One of the strategic objectives of the Local Government Turnaround Strategy is to build clean, effective, efficient, responsive and accountable local government. While governance systems and structures are operational in municipalities, its quality and effectiveness is sometimes questionable. This is among others, the major reasons of why the Municipal public Accounts Committee (MPAC) has been instituted.


While South Africa’s Constitution gives expression to the principle of separation of powers by recognising the functional independence of the three branches of government (executive, legislature and judiciary), at local government level, however, a municipal council is vested with both legislative and executive authority. Subsequent legislation, in particular the Local Government: Municipal Finance Management Act, 2003, requires a certain level of oversight by the municipality over the executive authority. This entails amongst others, the annual report which includes the financial statements, the SDBIP, and also the performance of the municipal manager and other section 57 employees.


Since there is no neat distinction between the ‘executive’ and ‘legislative’ arms of council as it were, effective and proper oversight of the ‘executive’ at local level thus requires members of Council to fully understand the justifications and rationale behind accountable government and the purpose it serves. The oversight role is often seen as that of opposition parties alone, designed to police and expose maladministration and corruption. Such a view is limited and deficient. Oversight and accountability helps to ensure that the executive implements programmes and plans in a way consistent with policy, legislation and the dictates of the Constitution.


According to a South African Local Government Association (SALGA) document approved in March 2012, there is no prescription on the number of members elected to serve on the MPAC committee. This gives the municipality the authority to decide the number of members that are appointed, whilst considering the number of councillors in the municipality and the fact that no office bearers/ executive councillors in the municipality may serve on the committee. It is ideal that the members be appointed for the term of the council, to ensure continuity across financial years. However, this is subject to the right of the council to remove committee members by way of council resolution.


The chairperson of the MPAC is appointed in terms of a council resolution. The chairperson may not be an office bearer/ executive councillor in the municipality. The chairperson of the MPAC should be an experienced councillor, due to the important role to be played by the MPAC in the council. The chairperson can be from the ruling or an opposition party, at the choice of the municipal council.


The council must indicate whether it will allow the MPAC to co-opt advisory members, which are not councillors, but based on their expertise. This is informed by the experience and capacity of members appointed to the MPAC. In the event where such co-option is allowed, the council has to prescribe the number of members that may be co-opted, the expertise required, the manner of co-option as well as the payment of a stipend to such co-opted members.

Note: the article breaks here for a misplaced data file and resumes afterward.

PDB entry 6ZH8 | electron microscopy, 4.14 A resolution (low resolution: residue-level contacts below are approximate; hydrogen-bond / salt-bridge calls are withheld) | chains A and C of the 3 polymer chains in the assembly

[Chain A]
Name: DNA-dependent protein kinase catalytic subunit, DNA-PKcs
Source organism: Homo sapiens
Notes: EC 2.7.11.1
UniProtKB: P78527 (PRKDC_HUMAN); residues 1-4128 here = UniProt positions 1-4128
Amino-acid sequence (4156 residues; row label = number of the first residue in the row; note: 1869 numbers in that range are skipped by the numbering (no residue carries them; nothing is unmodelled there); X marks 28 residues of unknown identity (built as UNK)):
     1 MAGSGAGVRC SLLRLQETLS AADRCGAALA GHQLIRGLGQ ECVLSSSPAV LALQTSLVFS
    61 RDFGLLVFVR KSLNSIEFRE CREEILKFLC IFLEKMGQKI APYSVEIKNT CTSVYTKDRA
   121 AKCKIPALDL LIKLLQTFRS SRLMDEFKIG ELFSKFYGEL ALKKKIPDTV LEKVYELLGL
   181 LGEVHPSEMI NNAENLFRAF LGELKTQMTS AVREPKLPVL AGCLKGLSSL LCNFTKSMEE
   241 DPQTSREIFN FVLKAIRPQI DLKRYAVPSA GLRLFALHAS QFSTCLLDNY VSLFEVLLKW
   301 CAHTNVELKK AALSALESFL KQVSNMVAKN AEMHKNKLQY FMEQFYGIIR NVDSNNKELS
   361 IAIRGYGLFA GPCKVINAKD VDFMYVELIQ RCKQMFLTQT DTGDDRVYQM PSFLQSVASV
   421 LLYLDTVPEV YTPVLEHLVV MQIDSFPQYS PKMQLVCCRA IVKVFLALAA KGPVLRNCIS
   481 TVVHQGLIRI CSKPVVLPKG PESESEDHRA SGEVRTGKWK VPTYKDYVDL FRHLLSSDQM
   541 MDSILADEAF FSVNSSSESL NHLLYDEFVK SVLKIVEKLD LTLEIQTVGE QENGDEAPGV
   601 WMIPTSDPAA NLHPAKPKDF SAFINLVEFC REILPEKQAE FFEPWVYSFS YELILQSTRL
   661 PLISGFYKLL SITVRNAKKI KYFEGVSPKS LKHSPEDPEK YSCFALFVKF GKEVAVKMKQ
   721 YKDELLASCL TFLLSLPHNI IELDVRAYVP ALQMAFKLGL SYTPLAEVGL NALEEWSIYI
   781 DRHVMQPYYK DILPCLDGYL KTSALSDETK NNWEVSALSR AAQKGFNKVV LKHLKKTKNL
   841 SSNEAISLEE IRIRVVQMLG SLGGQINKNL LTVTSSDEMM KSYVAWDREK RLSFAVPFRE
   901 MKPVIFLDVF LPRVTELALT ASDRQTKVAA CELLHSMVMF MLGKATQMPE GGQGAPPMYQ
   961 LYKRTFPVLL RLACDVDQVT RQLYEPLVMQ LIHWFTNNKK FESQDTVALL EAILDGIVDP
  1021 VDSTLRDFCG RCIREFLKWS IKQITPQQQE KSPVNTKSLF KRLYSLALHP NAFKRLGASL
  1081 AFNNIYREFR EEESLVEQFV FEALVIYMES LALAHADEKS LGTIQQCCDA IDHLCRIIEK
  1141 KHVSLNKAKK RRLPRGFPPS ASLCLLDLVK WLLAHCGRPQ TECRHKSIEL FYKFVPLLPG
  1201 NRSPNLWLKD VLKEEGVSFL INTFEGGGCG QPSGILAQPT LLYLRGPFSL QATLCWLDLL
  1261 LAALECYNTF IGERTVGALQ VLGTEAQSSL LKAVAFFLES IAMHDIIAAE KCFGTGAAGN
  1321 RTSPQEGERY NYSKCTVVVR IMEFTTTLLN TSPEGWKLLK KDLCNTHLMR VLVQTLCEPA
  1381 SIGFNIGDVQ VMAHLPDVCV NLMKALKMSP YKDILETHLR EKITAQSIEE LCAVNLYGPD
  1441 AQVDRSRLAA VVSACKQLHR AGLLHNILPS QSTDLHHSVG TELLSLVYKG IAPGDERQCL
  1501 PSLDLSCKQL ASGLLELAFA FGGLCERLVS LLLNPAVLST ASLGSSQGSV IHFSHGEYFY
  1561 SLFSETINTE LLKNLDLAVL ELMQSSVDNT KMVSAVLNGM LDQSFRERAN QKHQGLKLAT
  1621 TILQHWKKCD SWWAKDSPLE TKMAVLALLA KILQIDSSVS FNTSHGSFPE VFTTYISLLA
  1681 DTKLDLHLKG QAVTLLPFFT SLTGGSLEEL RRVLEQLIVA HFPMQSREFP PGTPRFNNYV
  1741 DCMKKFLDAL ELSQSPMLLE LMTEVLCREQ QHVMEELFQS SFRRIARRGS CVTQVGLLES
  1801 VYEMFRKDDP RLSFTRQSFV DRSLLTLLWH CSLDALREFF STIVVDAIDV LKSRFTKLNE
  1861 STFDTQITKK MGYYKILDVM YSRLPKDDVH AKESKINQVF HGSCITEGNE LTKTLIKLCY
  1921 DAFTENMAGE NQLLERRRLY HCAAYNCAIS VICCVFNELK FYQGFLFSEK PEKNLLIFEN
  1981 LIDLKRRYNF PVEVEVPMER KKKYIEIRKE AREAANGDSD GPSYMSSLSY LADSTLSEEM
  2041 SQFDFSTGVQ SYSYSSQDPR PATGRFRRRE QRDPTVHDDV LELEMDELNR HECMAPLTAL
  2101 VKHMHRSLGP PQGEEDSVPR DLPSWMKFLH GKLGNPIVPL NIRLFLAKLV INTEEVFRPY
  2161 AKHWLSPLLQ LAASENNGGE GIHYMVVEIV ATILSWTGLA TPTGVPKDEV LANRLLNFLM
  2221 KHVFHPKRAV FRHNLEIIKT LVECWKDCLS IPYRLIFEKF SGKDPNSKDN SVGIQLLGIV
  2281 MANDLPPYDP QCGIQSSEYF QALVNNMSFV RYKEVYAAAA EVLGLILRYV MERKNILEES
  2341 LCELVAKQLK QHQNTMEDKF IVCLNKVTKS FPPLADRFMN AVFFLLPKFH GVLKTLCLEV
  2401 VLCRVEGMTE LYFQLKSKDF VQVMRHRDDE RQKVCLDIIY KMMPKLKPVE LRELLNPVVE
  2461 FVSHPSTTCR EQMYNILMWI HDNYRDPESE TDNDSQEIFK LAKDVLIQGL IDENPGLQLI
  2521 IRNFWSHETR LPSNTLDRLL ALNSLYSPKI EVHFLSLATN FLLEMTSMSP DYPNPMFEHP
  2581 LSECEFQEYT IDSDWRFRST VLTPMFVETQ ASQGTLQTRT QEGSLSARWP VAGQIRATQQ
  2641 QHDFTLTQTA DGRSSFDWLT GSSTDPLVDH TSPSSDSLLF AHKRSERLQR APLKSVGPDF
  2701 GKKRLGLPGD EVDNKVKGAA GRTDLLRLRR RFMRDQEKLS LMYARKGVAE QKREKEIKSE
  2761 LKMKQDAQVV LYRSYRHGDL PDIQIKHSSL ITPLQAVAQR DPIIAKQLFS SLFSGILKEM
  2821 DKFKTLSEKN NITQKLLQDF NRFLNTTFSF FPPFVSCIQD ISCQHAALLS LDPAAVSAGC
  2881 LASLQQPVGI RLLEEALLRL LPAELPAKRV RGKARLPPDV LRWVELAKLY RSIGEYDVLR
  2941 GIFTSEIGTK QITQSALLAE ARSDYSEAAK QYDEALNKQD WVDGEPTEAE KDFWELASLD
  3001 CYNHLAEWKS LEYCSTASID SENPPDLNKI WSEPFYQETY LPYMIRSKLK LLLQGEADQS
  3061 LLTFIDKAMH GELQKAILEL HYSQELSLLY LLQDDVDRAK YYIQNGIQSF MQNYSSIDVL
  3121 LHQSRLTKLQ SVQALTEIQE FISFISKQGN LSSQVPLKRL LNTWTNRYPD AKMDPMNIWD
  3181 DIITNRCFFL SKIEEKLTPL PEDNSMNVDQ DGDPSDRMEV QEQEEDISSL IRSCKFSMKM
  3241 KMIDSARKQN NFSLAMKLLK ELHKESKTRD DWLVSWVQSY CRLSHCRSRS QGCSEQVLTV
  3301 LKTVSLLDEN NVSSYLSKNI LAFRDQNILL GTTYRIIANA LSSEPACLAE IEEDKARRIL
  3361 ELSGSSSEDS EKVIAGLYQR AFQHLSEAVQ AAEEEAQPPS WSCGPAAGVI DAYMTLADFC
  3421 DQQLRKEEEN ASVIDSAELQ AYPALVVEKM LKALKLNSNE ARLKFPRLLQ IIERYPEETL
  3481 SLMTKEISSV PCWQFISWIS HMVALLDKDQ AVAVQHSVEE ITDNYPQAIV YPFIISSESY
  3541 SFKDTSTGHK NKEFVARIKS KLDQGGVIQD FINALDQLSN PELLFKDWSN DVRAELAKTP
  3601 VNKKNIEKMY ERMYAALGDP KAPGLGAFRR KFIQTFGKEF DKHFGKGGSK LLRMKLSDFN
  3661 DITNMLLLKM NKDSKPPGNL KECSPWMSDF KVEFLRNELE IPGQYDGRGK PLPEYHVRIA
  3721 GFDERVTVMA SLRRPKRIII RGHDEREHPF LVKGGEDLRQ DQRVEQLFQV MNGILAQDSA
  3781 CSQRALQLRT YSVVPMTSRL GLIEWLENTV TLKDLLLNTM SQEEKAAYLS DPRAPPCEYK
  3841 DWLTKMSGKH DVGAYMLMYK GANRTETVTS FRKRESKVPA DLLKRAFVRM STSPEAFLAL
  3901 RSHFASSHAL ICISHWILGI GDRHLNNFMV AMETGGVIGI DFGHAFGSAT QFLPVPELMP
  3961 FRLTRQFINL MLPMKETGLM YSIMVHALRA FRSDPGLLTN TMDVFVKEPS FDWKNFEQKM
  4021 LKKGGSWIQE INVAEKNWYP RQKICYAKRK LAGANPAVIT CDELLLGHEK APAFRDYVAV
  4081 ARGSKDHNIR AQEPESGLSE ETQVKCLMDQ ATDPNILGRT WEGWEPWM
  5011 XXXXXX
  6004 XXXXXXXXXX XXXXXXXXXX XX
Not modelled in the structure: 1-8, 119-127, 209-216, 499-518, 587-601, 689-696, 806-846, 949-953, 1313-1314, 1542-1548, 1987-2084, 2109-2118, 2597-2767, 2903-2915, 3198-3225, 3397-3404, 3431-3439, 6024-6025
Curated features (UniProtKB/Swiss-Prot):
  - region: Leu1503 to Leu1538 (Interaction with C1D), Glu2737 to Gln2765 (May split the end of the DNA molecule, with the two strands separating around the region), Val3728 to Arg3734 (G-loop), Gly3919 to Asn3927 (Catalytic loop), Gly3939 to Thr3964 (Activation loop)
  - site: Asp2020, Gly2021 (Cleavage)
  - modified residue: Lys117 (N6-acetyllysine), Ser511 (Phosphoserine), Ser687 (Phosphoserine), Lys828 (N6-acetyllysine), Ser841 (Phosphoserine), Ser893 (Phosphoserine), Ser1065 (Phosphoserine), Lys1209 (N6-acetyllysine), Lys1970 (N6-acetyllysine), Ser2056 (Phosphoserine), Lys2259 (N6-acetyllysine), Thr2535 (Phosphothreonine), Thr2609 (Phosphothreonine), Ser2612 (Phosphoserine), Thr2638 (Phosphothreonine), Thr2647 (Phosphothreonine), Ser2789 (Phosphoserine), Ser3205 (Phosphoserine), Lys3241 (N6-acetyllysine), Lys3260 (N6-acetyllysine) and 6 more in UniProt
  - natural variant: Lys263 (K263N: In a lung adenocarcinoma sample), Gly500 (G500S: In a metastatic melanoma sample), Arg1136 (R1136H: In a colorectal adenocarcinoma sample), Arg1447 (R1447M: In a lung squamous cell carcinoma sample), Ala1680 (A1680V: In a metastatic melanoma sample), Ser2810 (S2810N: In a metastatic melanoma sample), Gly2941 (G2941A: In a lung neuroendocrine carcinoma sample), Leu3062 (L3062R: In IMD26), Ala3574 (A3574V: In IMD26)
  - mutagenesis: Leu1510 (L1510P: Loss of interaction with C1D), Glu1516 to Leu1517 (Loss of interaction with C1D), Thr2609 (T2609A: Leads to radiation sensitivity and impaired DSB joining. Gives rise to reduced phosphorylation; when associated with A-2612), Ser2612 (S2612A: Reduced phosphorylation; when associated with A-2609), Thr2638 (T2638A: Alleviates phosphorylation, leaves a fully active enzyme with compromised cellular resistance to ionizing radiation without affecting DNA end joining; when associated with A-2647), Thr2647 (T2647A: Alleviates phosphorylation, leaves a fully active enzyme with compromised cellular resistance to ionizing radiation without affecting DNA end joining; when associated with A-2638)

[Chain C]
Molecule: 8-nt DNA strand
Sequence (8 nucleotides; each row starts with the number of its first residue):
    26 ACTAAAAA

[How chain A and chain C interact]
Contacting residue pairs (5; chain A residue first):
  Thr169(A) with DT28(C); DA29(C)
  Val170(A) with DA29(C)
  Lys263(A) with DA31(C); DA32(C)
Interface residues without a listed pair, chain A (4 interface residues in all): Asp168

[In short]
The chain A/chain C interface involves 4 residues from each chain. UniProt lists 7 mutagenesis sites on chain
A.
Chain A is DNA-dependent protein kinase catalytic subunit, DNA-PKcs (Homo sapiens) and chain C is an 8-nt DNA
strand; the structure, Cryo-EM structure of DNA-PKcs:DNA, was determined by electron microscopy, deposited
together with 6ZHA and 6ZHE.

Meetings of the MPAC should be open to the Public. Section 160(7) of the Constitution provides that a municipal council must conduct its business in an open manner, and may close its sittings, or those of its committees, only when it is reasonable to do so having regard to the nature of the business being transacted. As a principle, the meetings of the MPAC should be open to the public and the rules and procedures of the committee should specify in which instances the meeting can be closed to the public.


The MPAC reports directly to the municipal council and the chairperson of the MPAC must liaise directly with the speaker on the inclusion of reports of the MPAC in the council agenda. As the MAPC is a committee of the council, its reports are submitted directly to the council without being submitted to the Exco or Mayoral Committee. The chairperson of the MPAC liaises directly with the speaker on the inclusion of its report in the council agenda, and the committee staff ensures that the documentation is physically included in the agenda of the council meeting.


The functionality of the internal governance arrangements in a municipality is to a large extent determined by the effectiveness of its committee system and oversight in the municipality. Accountability and oversight can be most effective if recognised by those in power as promoting accountability and good governance, which in turn are there to enhance performance, effectiveness and efficiency of service delivery. Seen in this light the oversight function complements rather than hampers the effective delivery of services, which is the ultimate aim.


Cllr. Daniel Montoedi
Chairperson of the MPAC
Dr. Kenneth Kaunda District Municipality

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